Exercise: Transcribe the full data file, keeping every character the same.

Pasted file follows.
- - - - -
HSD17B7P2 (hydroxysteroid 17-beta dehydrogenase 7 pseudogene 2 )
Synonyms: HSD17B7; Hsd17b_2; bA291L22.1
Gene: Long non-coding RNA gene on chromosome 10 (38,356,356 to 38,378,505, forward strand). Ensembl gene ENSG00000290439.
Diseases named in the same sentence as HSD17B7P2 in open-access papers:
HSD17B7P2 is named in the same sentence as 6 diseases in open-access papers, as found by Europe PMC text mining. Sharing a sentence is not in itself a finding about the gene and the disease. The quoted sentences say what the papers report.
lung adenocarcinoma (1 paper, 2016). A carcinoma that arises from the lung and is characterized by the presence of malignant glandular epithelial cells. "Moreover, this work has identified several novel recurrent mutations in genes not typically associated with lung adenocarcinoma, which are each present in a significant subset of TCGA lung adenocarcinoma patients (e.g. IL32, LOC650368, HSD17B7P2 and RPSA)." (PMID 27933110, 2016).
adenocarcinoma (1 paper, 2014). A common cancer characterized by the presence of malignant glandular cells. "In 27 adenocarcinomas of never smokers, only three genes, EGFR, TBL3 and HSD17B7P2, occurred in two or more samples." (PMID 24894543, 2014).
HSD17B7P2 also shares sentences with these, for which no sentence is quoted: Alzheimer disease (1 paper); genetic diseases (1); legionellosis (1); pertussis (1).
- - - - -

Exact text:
HSD17B7P2 (hydroxysteroid 17-beta dehydrogenase 7 pseudogene 2 )
Synonyms: HSD17B7; Hsd17b_2; bA291L22.1
Gene: Long non-coding RNA gene on chromosome 10 (38,356,356 to 38,378,505, forward strand). Ensembl gene ENSG00000290439.
Diseases named in the same sentence as HSD17B7P2 in open-access papers:
HSD17B7P2 is named in the same sentence as 6 diseases in open-access papers, as found by Europe PMC text mining. Sharing a sentence is not in itself a finding about the gene and the disease. The quoted sentences say what the papers report.
lung adenocarcinoma (1 paper, 2016). A carcinoma that arises from the lung and is characterized by the presence of malignant glandular epithelial cells. "Moreover, this work has identified several novel recurrent mutations in genes not typically associated with lung adenocarcinoma, which are each present in a significant subset of TCGA lung adenocarcinoma patients (e.g. IL32, LOC650368, HSD17B7P2 and RPSA)." (PMID 27933110, 2016).
adenocarcinoma (1 paper, 2014). A common cancer characterized by the presence of malignant glandular cells. "In 27 adenocarcinomas of never smokers, only three genes, EGFR, TBL3 and HSD17B7P2, occurred in two or more samples." (PMID 24894543, 2014).
HSD17B7P2 also shares sentences with these, for which no sentence is quoted: Alzheimer disease (1 paper); genetic diseases (1); legionellosis (1); pertussis (1).